Boxelder bugs are common in Southeast Wisconsin, however, you may not notice them until fall when they begin looking for a protected location to spend the winter. Unfortunately, one of their favorite spots to “overwinter” is inside the walls of homes.
Boxelder bugs emerge from their protected winter sites in spring. They begin mating in late spring. In mid July, they begin moving to female seed-bearing boxelder trees. This is where they lay eggs on trunks, branches and leaves. On rare occasion, they can be found on male boxelder trees. There is no significant damage to the trees. Adult Boxelder bugs are flattened, red and black, with red lines on their wings and about 3/4″ long. Nymphs (newly hatched) are approximately 1/16″ and are bright red. As they grow, they develop the darker markings of the adult. Boxelder bugs do not usually bite, but there are rare reports of defensive biting.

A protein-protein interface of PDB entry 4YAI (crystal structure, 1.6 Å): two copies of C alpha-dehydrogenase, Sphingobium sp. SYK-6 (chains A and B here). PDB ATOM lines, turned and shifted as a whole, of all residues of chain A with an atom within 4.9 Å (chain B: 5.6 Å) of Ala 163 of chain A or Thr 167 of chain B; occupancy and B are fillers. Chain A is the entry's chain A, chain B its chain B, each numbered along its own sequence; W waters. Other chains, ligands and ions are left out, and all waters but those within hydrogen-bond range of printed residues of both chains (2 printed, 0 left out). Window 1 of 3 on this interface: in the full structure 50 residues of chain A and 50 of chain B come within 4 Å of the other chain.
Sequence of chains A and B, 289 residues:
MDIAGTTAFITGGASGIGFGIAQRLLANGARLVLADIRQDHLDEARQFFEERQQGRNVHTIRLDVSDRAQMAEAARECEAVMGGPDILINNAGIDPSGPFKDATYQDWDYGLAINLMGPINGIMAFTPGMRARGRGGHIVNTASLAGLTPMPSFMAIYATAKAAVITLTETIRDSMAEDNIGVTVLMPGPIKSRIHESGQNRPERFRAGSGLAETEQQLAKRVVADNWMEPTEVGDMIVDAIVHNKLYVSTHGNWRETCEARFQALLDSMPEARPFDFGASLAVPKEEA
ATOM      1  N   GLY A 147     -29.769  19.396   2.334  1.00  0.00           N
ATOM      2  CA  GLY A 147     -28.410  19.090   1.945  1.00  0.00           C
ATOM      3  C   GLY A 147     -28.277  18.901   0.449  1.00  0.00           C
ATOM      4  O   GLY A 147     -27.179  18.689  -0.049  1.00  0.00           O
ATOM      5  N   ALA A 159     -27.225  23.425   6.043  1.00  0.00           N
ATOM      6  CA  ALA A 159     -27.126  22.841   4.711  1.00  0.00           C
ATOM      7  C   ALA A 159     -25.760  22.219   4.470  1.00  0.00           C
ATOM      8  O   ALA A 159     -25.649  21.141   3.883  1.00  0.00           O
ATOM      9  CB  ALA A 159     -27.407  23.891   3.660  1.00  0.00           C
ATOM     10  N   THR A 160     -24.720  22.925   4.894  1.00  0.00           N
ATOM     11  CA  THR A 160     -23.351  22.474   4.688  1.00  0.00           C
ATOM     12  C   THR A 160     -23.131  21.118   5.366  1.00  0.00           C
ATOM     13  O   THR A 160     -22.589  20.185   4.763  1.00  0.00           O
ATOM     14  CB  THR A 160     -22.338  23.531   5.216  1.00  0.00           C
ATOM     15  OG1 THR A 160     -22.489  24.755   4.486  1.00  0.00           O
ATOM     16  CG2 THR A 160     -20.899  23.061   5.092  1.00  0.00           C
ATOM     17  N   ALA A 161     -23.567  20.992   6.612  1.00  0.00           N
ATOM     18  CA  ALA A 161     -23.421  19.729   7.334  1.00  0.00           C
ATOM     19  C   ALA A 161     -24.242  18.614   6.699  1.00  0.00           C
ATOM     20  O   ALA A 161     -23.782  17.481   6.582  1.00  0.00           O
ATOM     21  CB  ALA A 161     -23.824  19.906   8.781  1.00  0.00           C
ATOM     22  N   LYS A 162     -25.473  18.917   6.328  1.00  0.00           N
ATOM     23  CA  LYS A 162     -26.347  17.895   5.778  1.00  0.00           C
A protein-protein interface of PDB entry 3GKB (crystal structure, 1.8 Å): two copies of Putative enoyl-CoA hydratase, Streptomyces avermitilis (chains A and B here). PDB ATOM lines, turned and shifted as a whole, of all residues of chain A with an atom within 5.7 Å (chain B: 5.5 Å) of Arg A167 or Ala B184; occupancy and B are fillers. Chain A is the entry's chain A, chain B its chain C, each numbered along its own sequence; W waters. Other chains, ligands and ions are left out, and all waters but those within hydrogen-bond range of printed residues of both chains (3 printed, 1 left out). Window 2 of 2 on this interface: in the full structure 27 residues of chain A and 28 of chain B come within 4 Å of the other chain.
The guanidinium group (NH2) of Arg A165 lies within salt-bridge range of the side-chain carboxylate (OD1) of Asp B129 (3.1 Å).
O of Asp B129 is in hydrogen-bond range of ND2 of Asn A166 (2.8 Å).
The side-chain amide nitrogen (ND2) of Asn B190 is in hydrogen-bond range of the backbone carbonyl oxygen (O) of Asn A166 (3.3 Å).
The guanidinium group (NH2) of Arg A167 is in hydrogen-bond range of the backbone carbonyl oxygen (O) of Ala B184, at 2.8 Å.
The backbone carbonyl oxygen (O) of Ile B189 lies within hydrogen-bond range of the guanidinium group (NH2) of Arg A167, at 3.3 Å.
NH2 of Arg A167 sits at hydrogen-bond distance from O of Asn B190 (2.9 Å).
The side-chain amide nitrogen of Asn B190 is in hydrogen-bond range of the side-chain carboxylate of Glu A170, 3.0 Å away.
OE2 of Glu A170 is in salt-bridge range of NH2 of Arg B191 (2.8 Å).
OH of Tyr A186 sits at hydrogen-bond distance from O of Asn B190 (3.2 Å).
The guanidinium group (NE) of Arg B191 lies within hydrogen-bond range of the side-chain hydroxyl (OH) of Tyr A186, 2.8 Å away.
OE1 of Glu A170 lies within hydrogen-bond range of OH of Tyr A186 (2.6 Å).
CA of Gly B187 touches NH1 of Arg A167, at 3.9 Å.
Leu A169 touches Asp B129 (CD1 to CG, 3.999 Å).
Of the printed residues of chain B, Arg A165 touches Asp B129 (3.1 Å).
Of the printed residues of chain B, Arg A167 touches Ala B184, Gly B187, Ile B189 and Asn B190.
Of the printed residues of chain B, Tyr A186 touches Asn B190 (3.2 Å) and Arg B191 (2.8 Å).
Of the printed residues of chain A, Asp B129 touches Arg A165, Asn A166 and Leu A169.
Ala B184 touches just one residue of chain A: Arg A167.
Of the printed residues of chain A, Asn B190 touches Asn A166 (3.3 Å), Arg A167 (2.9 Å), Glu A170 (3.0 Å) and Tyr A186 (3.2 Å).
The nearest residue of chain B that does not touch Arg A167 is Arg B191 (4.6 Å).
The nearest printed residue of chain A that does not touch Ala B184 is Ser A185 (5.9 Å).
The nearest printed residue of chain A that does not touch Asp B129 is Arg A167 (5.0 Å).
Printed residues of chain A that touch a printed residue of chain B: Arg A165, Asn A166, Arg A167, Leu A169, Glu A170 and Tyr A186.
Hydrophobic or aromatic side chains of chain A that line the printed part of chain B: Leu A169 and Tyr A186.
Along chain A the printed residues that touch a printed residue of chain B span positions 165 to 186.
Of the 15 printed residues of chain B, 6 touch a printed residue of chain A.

Problems begin in the fall when they leave the trees in search of protected areas to “overwinter.” They will most likely be found, on a warm fall afternoon, on the south side (the warm, sunny side) of structures. They enter through cracks and crevices to live in the walls throughout the winter. During warm winter or early spring days, they may become active in the walls and inadvertently enter the interior of your home. They are merely trying to get outside. Rest assured though, they do not cause structural damage, nor do they mate or lay eggs in the walls.
Although harmless to humans, these bugs can be a nuisance and their waste can stain light colored surfaces. In the fall, we do a crack and crevice treatment that will keep the majority of these bugs from entering the house for the winter. Please contact our office for more information.